The Presentation of Lancelot in Malory’s Le Morte Darthur
There are many problematic paradoxes at the heart of Malory’s Le Morte Darthur, and the most curious paradox of all is Lancelot and Malory’s presentation of him. His problematic presentation and the whole question of his adulterous relationship with Queen Guinevere casts along shadow over the whole text and has obsessed readers and critics. Malory is keen to stress Lancelot’s attractiveness to the opposite sex: “And whan Sir Launcelot was so arrayed lyke a knight, he was the semelyste man in all the courte, amd none so well made.” (Malory 483). Scala (385) maintains that, “Throughout Malory’s Morte, Lancelot maintains a consistent position as the “best knyght of the worlde” and the “floure of knyghthode.” But his adultery contradicts this description. Indeed, Edwards (89) argues that Malory has a problem which he cannot solve:
There is substantial critical agreement that Malory is altering sources in this tale to evade or obfuscate the question of adultery, and that the adulterous relationship is so much part of the traditional material of the sources that such an evasion is not quite possible.
However, Lumiansky (86) does not see this as an evasion at all: “Four of the five references to the Lancelot-Guinevere relationship [before Book 18] are Malory’s original additions,” which hardly suggests an evasion on Malory’s part. In my essay I will argue that Lancelot’s popularity for being “the best knight of the worlde” when it concerns Queen Guinevere, he suddenly falls from his pedestal to become no more, no less – simply a human.
Before we come to Book 18 there are several references to the love that exists between Lancelot and Guinevere, but it is clearly not consummated. As Lumiansky writes:
Lancelot loves the queen and he orders the individuals he conquers to report to her in order to show that he performs such deeds for her sake; she, because of his knightly eminence, holds him in “grete favoure above all other knyghtes”, but she has as yet given him no indication that she will grant him her love; he therefore can maintain stoutly to the four queens that Guinevere is completely true to Arthur.
Indeed, very early in the text “Merlin warns Arthur that Lancelot and Guinevere will love each other, but Arthur disregards this warning and weds her.” (Lumiansky 90) In order for Malory to present Lancelot as “the best knyghte of the world” and to excuse his adultery, there are moments in the text when Lancelot is not himself, when he is enchanted or tricked into doing something which he later regrets. As Scala (384) puts it
For example, while Lancelot cannot, by definition as “best knight of the worlde,” be unarmed (i.e. defeated) by another knight, there are important moments in his narrative when he is disarmed, moments in which Lancelot wears no armour, carries no arms and is significantly overcome.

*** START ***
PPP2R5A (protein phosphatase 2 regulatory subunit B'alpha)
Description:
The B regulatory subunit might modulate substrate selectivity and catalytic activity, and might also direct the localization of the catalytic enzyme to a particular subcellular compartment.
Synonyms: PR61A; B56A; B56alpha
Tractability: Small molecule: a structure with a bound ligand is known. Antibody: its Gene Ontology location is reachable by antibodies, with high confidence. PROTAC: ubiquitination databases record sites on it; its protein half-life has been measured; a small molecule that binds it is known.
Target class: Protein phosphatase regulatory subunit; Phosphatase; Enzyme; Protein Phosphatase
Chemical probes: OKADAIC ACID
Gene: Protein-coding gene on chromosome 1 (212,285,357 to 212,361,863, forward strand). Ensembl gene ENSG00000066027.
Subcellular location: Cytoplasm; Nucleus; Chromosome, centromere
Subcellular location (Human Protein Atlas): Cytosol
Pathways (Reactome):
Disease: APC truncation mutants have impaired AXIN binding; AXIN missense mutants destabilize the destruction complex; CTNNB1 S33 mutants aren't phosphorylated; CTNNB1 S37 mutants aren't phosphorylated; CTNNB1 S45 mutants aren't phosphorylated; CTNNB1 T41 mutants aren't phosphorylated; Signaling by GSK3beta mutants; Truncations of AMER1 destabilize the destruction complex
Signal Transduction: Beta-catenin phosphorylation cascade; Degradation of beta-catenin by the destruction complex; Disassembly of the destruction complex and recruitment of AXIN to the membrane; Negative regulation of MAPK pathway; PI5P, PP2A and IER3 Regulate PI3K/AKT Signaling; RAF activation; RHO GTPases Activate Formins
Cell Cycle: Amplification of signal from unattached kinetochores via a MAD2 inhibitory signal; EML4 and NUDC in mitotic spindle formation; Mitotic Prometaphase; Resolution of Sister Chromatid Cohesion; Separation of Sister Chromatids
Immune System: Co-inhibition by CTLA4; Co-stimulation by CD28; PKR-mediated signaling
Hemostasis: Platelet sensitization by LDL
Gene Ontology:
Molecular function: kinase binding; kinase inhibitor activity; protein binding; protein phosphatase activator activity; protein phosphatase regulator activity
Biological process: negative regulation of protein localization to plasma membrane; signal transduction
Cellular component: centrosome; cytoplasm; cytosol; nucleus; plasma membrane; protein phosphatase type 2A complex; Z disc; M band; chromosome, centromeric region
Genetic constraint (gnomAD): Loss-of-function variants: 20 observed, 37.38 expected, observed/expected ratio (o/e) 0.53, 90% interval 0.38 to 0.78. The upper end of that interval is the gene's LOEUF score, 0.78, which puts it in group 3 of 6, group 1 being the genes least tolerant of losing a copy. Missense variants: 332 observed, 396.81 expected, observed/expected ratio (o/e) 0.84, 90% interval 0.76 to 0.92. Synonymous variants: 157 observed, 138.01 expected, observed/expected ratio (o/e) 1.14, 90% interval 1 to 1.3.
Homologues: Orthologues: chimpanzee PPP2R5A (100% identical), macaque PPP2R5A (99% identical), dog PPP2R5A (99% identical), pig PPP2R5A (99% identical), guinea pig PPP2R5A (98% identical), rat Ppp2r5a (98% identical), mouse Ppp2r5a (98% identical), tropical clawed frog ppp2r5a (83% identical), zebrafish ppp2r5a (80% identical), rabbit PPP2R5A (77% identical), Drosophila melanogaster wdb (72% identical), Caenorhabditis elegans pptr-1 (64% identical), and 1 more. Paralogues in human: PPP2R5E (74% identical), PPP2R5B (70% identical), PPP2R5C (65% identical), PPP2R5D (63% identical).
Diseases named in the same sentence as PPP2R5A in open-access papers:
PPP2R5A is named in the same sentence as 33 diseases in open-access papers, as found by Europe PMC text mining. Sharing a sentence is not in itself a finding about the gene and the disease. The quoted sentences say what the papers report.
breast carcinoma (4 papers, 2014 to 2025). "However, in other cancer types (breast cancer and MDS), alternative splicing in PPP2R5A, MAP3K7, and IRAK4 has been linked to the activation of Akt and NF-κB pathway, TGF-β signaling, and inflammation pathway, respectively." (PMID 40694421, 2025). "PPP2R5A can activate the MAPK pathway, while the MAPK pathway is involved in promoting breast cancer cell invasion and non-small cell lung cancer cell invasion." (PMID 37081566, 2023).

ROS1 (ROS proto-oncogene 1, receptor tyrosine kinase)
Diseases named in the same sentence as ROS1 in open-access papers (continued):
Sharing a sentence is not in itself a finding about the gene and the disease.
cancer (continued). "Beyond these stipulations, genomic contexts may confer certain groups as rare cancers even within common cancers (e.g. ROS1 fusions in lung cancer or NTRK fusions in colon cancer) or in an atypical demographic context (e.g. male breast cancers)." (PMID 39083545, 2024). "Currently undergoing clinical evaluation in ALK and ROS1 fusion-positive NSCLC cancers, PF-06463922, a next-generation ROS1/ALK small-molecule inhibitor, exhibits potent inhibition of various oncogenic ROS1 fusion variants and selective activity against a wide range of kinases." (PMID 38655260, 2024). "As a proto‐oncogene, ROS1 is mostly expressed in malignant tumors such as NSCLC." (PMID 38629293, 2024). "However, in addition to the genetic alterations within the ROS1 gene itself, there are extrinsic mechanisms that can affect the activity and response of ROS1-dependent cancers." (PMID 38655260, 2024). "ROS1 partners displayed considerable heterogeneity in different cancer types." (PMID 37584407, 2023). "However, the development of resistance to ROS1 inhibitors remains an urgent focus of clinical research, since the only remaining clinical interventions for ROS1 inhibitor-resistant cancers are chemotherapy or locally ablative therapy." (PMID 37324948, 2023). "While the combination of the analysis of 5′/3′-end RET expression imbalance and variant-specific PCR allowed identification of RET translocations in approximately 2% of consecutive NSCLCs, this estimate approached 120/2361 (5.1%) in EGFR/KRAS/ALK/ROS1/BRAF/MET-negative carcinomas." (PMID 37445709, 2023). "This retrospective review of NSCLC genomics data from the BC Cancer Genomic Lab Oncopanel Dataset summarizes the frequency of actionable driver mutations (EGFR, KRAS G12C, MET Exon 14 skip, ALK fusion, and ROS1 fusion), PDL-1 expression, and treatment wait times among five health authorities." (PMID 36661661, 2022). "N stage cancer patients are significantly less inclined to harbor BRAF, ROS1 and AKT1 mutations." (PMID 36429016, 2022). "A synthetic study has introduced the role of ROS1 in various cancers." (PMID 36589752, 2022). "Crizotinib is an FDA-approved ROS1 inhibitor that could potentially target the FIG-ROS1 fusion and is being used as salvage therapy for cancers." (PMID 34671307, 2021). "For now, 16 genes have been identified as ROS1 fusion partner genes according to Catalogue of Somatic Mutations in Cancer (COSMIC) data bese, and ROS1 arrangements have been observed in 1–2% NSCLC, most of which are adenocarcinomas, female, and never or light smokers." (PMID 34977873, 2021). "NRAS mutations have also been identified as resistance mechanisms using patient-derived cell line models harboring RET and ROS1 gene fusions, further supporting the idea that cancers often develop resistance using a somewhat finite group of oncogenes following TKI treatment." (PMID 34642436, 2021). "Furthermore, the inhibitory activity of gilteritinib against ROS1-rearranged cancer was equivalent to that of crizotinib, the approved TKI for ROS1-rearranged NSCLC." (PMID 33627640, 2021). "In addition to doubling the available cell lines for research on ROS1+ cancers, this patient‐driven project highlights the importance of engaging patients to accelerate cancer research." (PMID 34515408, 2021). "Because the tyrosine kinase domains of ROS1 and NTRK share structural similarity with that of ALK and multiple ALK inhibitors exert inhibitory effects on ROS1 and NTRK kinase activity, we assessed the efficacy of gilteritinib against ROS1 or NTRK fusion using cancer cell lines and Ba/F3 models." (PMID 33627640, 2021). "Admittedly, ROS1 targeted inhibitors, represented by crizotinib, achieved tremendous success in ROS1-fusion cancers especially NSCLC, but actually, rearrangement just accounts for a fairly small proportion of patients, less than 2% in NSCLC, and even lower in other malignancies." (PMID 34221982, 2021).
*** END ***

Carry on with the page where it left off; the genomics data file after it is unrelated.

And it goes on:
But if we put aside the whole question of Lancelot’s relationship with Guinevere for a moment, it is clear that Malory’s presentation of him is ambivalent anyway. Because of his status and reputation, no-one wants to fight or joust with him, so he cannot be himself (and therefore maintain his status and reputation) without, throughout the text, pretending to be someone else. Therefore, there are innumerable times when Lancelot puts on a disguise in order to be able to fight and challenge other knights. This question of “disguise” raises doubts about his moral probity, but, as Scala (385) argues
Disguise, therefore, cannot simply be read as as a covering over who Lancelot “is” but an endeavour to establish, confirm and experience that identity. In other words, he can prove he is Lancelot only by temporarily denying that he is Lancelot in order to perform and therefore assume his identity as Lancelot.
This element of disguise is similar to the episodes when he is also not himself because he has been tricked or enchanted. The problematic nature of the text here surely is partly the nature of courtly love – which was intended to be chaste and remains so in Malory’s text until Book 18. The nature of war is also problematic. As Lynch (2000, 24) points out:
Military violence is obviously necessary to the establishment and maintenance of Arthur’s new world order, yet “myschevous warre” is also recognized as both cause and symptom of Camelot’s downfall.
So Lancelot’s problematic presentation is part of a questioning of courtly love and military prowess – both of which are essential parts of the chivalric world. Malory’s intention, rather than the “evasion” that Edwards claims it to be, is to show the humanity and vulnerability of Lancelot and to show that in the end his sin of adultery is part of the destruction of Camelot, but also part of its redemption.
The Castle of Case episode shows Lancelot at his worst, but also at his most human. He is informed that Queen Guinevere is nearby and he impulsively rushes to be with her only to fall into a trap.
Where is my lady- said Sir Launcelot. In the castle of Case, said the messenger, but five myle hens. Than thought Sir Lancelot to be there the same night. (Malory 465)
When he arrives he is taken into a bed chamber and gladly sleeps, so he believes, with Queen Guinevere: “Sir Launcelot was lad into hir chamber. And then dame Brusen brought Sir Launcelot a kuppe of wine; and anone as he had drunken that wyne, he was so asoted and madde that he might make no delay, but without ony lette he wente to bedde. And so he wente that mayden Elayne hed bene Quene Gwenyver – and qyte you well that Sir Lancelot” was glad – and so was that Lady Elayne, that she had gotyn Sir Launcelot in her armys. (Malory 465)
- Quote paper
- David Wheeler (Author), 2011, The Presentation of Lancelot in Malory's 'Le Morte Darthur', Munich, GRIN Verlag, https://www.grin.com/document/174933